predicates upon which state law claims of negligence and gross negligence could be based.
These Notices of Claim allege only that Guco pulled Plaintiff over, gave him a ticket for
running a red light, and then lied about the facts at the ensuing trial. These factual
allegations are insufficient to put Defendants on notice of a basis for the claims of
negligence or gross negligence, see Fiedler v. Incandela, 2016 WL 7406442, at *14
(E.D.N.Y. Dec. 6, 2016), 27 and thus deprived Defendants of the ability to collect evidence,
The Eastern District wrote in Friedler,
To prevail on a claim for negligence under New York law, “a plaintiff must establish (1) the
existence of a duty on the defendant's part as to the plaintiff; (2) a breach of that duty; and (3)
resultant injury to the plaintiff.” [Frederique v. County of Nassau, 168 F. Supp. 3d 455, 484
(E.D.N.Y. 2016)] (internal quotation omitted); see also [Vega v. Fox, 457 F. Supp.2d 172,
183 (S.D.N.Y. 2006)](“The existence of a duty of care is a legal, policy-laden declaration
reserved for judges.”) (internal quotation omitted). The defendant's duty must not be “merely
evaluate the merits of the alleged negligence or gross negligence claims, and determine
whether these claims should be settled or satisfied without subjecting the parties to costly
litigation. Consequently, the August 3, 2015 Notices of Claim are insufficient to serve as
necessary predicates for the state law claims of negligence and gross negligence, and
these claims are dismissed as to all Defendants.
However, one of the August 3, 2015 Notices of Claim could be construed as
providing notice of the intentional torts of malicious prosecution and abuse of process. See
Compl., Ex. A, p. 2. “Malicious prosecution and abuse of process claims accrue when there
is a favorable termination of criminal proceedings against the plaintiff.” Oka v. County of
Suffolk, 2014 WL 198821, at *4 (E.D.N.Y. Jan. 13, 2014); see TADCO Constr. Corp. v.
Dormitory Auth. of NY, 700 F. Supp.2d 253, 273 (E.D.N.Y. 2010).28 The Complaint alleges
that “[f]ollowing the bench trial on or about June 29, 2015, Plaintif f was advised that the
traffic ticket was dismissed and/or that he was not guilty of the infraction.” Compl. ¶ 21.
Because June 29, 2015 is less than 90 days before August 3, 2015, the August 3, 2015
Notice of Claim alleging “Liability for Intentional Torts” was timely filed as to the malicious
a general duty of care to society but a specific duty to the plaintiff, for ‘without a duty running
directly to the injured person there can be no liability in damages, however careless the
conduct or foreseeable the harm.’ ” Breitkopf v. Gentile, 41 F.Supp.3d 220, 272 (E.D.N.Y.
2014) (quoting Lauer v. City of New York, 95 N.Y.2d 95, 100, 711 N.Y.S.2d 112, 733 N.E.2d
184 (2000)). It is well established that “a plaintiff may not recover under general negligence
principles for a claim that law enforcement officers failed to exercise the appropriate degree
of care in effecting an arrest or initiating a prosecution.” Bernard v. United States, 25 F.3d 98,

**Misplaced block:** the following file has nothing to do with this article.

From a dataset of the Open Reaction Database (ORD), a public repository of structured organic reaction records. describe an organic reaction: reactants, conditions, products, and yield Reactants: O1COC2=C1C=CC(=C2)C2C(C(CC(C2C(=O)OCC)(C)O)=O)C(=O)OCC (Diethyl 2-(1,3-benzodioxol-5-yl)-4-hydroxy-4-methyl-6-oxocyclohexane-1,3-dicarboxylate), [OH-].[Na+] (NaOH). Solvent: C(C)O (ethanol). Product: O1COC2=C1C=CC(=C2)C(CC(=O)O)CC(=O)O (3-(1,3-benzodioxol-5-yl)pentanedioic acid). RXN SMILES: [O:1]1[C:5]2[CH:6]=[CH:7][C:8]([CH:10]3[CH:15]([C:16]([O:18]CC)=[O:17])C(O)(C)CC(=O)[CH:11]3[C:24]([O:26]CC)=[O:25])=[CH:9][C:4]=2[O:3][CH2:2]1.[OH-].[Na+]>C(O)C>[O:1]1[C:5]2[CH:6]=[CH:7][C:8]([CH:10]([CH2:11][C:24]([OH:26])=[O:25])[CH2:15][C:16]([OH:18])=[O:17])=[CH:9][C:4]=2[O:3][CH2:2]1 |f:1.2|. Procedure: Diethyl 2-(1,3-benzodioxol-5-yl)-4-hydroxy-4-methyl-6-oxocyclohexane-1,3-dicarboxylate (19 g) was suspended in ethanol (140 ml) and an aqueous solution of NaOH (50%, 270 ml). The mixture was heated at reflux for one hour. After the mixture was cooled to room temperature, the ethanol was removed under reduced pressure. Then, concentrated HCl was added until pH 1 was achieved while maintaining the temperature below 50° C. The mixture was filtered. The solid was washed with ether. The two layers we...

102 (2d Cir. 1994). Moreover, “[a] claim of harm predicated solely on intentional acts may not
give rise to a claim of negligence.” Ortiz v. City of New York, No. 15 Civ. 2206, 2016 WL
7009059, at *3 (S.D.N.Y. Nov. 30, 2016) (citing United Nat'l Ins. Co. v. Tunnel, Inc., 988 F.2d
351, 353 (2d Cir. 1993)).
Fiedler, 2016 WL 7406442, at *14.
(“[C]laims for malicious prosecution and abuse of process do not accrue until the underlying action
which is the basis for the claim is terminated in the plaintiff's favor by dismissal.”)
prosecution and abuse of process claims. Accordingly, the motion is denied as to the
malicious prosecution and abuse of process claim brought against Officer Guca, and, under
a theory of respondeat superior liability, against the Village of Yorkville. See Cort v.
Marshall's Dept. Store, 2015 WL 9582426, at *2 (E.D.N.Y. Dec. 29, 2015); 29 see Tchatat v.
City of New York, 2015 WL 5091197, at *17 (S.D.N.Y. Aug. 28, 2015); 30 Cort, 2015 WL
9582426, at *3. 31 However, DeLuca is not mentioned in any of the August 3, 2015 Notices
of Claim. Therefore, all state law claims against DeLuca are dismissed.
n. State Law Malicious Prosecution and Abuse of Process Claims
Defendants argue that if Plaintiff’s state law claims are not dismissed for failure to file
appropriate notices, the claims for malicious prosecution and abuse of process should be
dismissed because the Complaint fails to allege sufficient facts to plausibly satisfy the
elements of either claim.
1. Malicious Prosecution
The elements of claim for malicious prosecution under New York law are: “‘(1) the
initiation or continuation of a criminal proceeding against plaintiff; (2) termination of the
proceeding in plaintiff's favor; (3) lack of probable cause for commencing the proceeding;
and (4) actual malice as a motivation for defendant's actions.’” Battisti v. Rice, 2017 WL
(“[I]n order to state a respondeat superior claim, a plaintiff must plead facts that plausibly allege that